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Automated text analysis has become a widely used tool in political science. In this research, we use a BERT model trained on German party manifestos to identify the individual parties' contribution to the coalition agreement of 2021.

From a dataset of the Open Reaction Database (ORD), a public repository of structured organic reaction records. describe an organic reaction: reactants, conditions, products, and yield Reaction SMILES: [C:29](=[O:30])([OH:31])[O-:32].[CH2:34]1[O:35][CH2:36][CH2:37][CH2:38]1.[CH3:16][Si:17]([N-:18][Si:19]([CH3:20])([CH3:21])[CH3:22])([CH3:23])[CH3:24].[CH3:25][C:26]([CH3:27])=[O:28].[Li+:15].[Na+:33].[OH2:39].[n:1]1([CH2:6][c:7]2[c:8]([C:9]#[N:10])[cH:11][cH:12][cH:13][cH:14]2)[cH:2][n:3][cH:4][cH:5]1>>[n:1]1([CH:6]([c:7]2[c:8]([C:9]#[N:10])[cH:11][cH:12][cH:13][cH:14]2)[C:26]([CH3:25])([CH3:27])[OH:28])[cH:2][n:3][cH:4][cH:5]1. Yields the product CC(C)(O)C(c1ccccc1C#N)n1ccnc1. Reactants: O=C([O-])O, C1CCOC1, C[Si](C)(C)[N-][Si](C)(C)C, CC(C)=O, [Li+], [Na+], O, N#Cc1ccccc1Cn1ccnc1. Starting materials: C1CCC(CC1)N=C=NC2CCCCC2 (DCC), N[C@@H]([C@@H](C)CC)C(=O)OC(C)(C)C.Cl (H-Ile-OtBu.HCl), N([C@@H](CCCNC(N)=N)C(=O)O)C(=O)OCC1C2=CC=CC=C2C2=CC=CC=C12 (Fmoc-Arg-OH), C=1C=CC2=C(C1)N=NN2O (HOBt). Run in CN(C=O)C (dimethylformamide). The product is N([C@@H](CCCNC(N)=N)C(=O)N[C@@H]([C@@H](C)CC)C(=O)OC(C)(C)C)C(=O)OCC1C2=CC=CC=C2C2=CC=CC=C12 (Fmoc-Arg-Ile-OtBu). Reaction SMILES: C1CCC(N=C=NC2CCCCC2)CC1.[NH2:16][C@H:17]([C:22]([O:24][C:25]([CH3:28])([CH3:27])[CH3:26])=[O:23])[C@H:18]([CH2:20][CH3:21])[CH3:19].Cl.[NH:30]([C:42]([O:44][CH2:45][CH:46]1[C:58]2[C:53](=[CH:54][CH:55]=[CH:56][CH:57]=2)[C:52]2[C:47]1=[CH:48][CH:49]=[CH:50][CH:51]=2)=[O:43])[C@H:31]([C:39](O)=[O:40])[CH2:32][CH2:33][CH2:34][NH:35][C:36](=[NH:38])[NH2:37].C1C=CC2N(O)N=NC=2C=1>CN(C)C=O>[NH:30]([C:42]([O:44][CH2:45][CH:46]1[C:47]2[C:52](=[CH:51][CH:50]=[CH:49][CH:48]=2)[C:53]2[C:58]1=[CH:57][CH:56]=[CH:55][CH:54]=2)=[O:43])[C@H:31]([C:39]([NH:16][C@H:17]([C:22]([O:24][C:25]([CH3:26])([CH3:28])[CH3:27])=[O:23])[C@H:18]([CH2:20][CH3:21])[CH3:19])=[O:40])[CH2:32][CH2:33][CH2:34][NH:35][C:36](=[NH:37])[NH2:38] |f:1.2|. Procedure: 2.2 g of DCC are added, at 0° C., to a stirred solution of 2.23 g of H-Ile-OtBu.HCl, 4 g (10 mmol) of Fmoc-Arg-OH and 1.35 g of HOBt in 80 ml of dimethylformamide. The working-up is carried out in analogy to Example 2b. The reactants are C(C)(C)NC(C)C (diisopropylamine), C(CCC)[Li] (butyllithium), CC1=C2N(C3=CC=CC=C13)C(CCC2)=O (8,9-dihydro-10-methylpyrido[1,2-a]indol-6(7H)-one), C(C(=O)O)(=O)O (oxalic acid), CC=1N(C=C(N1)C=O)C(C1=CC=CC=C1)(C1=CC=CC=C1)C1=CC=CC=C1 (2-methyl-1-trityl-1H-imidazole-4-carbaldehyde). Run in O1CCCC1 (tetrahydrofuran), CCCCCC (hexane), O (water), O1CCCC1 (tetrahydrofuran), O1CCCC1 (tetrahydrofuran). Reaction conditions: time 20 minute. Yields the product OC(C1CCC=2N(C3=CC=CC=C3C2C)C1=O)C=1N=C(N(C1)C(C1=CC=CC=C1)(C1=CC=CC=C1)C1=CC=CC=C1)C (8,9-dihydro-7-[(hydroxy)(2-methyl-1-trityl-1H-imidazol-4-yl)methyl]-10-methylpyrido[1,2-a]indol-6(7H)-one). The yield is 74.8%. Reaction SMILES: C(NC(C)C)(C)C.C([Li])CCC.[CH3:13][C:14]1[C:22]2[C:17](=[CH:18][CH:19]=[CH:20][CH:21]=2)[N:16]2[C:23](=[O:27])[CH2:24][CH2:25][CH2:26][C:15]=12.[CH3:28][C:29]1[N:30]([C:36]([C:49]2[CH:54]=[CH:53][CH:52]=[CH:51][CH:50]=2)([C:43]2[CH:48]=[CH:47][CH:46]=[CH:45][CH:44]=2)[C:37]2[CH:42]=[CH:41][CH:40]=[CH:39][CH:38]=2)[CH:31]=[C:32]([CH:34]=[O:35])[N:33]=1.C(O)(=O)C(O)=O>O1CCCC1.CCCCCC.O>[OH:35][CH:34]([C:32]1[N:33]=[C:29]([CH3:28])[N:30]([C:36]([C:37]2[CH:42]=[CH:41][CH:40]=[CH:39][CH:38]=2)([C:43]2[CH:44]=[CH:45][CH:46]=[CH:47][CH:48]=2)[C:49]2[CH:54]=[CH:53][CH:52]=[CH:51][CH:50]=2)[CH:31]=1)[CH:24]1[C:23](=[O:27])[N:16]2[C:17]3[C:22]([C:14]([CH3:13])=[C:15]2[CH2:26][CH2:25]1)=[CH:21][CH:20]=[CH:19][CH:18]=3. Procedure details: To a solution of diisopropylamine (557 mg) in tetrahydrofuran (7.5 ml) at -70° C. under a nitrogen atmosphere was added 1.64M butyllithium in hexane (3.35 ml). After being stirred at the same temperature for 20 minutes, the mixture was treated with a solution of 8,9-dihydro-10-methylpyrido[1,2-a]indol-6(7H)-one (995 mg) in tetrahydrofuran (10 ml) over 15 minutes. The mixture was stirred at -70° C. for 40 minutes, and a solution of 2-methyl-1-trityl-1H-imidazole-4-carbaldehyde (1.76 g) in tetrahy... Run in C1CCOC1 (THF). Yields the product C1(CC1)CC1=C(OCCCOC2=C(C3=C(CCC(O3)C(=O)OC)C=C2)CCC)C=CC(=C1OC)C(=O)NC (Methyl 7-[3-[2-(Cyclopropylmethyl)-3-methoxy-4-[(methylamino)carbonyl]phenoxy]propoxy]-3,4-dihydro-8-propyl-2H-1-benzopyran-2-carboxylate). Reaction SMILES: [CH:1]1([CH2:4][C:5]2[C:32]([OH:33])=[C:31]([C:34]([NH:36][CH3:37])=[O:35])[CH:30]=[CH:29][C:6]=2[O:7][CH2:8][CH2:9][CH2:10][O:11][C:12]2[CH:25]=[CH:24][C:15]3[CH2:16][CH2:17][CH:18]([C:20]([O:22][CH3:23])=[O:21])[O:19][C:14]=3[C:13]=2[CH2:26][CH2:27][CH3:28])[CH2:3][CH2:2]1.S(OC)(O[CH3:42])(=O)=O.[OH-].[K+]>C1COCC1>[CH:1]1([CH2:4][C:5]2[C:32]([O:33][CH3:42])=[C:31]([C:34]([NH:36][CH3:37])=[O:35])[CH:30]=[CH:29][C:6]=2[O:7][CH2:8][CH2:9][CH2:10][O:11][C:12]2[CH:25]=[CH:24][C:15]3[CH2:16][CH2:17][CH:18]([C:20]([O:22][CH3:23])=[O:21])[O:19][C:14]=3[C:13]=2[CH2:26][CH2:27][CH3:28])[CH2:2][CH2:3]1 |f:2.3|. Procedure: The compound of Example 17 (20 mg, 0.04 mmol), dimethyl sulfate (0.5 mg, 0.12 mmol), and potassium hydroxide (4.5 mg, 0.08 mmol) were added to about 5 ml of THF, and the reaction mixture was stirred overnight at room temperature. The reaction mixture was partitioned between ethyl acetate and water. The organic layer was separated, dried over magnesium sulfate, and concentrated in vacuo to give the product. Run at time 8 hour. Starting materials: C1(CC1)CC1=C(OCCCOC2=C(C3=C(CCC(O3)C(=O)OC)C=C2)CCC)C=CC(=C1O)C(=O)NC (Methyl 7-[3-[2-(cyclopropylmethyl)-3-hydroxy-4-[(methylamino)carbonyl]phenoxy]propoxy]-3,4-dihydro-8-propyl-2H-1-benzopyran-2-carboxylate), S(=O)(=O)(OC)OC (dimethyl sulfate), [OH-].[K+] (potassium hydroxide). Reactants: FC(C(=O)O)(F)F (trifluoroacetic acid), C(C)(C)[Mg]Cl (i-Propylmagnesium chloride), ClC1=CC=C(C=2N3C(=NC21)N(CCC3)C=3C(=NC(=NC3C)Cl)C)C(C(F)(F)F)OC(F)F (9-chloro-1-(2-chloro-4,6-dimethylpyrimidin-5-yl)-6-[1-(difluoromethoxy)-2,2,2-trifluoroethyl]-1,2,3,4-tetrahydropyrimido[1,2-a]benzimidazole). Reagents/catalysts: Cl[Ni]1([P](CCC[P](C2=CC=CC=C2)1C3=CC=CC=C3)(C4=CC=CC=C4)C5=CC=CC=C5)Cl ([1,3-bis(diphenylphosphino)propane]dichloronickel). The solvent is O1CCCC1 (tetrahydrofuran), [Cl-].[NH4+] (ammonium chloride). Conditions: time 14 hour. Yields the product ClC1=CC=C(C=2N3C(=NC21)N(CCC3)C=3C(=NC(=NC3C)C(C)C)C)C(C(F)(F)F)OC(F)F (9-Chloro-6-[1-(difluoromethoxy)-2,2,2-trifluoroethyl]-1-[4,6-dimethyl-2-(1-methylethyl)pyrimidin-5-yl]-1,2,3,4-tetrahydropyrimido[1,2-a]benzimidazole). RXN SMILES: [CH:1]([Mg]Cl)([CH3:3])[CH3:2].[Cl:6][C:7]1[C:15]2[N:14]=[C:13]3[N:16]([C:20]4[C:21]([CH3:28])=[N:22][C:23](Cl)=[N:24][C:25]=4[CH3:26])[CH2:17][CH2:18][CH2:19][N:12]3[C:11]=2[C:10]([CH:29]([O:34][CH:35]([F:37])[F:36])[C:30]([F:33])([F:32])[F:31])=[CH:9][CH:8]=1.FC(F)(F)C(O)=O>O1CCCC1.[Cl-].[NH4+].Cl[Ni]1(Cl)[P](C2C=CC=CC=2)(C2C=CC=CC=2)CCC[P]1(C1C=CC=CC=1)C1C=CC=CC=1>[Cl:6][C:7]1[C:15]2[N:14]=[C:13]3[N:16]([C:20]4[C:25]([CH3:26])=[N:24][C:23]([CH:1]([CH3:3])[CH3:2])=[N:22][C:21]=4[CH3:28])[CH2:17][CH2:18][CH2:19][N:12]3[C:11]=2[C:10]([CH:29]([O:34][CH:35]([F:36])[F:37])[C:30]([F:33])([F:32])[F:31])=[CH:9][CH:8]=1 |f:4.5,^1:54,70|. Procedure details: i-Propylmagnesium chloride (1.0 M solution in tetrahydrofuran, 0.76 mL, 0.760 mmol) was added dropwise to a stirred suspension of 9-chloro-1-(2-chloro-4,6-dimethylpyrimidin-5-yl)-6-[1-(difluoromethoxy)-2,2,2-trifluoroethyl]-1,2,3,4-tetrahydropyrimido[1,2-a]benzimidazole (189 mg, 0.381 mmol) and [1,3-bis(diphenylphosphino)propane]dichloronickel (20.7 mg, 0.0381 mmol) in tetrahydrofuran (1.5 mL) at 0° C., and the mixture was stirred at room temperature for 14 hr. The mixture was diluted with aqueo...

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Diabetic Retinopathy (DR) is a leading cause of vision loss in the world, and early DR detection is necessary to prevent vision loss and support an appropriate treatment. In this work, we leverage interactive machine learning and introduce a joint learning framework, termed DRG-Net, to effectively learn both disease grading and multi-lesion segmentation. Our DRG-Net consists of two modules: (i) DRG-AI-System to classify DR Grading, localize lesion areas, and provide visual explanations; (ii) DRG-Expert-Interaction to receive feedback from user-expert and improve the DRG-AI-System. To deal with sparse data, we utilize transfer learning mechanisms to extract invariant feature representations by using Wasserstein distance and adversarial learning-based entropy minimization. Besides, we propose a novel attention strategy at both low- and high-level features to automatically select the most significant lesion information and provide explainable properties. In terms of human interaction, we further develop DRG-Net as a tool that enables expert users to correct the system's predictions, which may then be used to update the system as a whole. Moreover, thanks to the attention mechanism and loss functions constraint between lesion features and classification features, our approach can be robust given a certain level of noise in the feedback of users. We have benchmarked DRG-Net on the two largest DR datasets, i.e., IDRID and FGADR, and compared it to various state-of-the-art deep learning networks. In addition to outperforming other SOTA approaches, DRG-Net is effectively updated using user feedback, even in a weakly-supervised manner.